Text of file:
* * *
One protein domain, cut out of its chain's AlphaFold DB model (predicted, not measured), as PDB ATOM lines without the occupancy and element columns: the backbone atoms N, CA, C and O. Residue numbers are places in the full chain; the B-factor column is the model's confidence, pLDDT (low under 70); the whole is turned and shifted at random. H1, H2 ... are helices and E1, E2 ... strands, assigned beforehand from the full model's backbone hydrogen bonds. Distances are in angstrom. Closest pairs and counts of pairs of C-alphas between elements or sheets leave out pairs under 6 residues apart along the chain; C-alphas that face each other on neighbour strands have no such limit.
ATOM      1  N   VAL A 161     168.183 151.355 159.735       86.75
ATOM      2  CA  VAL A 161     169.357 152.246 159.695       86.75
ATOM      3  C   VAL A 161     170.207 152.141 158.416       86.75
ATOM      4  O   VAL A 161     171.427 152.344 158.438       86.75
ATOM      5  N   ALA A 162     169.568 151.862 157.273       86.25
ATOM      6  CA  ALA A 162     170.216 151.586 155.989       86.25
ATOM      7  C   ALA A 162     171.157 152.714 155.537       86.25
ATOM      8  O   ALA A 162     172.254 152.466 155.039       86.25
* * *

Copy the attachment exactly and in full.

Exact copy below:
One protein domain, cut out of its chain's AlphaFold DB model (predicted, not measured), as PDB ATOM lines without the occupancy and element columns: the backbone atoms N, CA, C and O. Residue numbers are places in the full chain; the B-factor column is the model's confidence, pLDDT (low under 70); the whole is turned and shifted at random. H1, H2 ... are helices and E1, E2 ... strands, assigned beforehand from the full model's backbone hydrogen bonds. Distances are in angstrom. Closest pairs and counts of pairs of C-alphas between elements or sheets leave out pairs under 6 residues apart along the chain; C-alphas that face each other on neighbour strands have no such limit.
ATOM      1  N   VAL A 161     168.183 151.355 159.735       86.75
ATOM      2  CA  VAL A 161     169.357 152.246 159.695       86.75
ATOM      3  C   VAL A 161     170.207 152.141 158.416       86.75
ATOM      4  O   VAL A 161     171.427 152.344 158.438       86.75
ATOM      5  N   ALA A 162     169.568 151.862 157.273       86.25
ATOM      6  CA  ALA A 162     170.216 151.586 155.989       86.25
ATOM      7  C   ALA A 162     171.157 152.714 155.537       86.25
ATOM      8  O   ALA A 162     172.254 152.466 155.039       86.25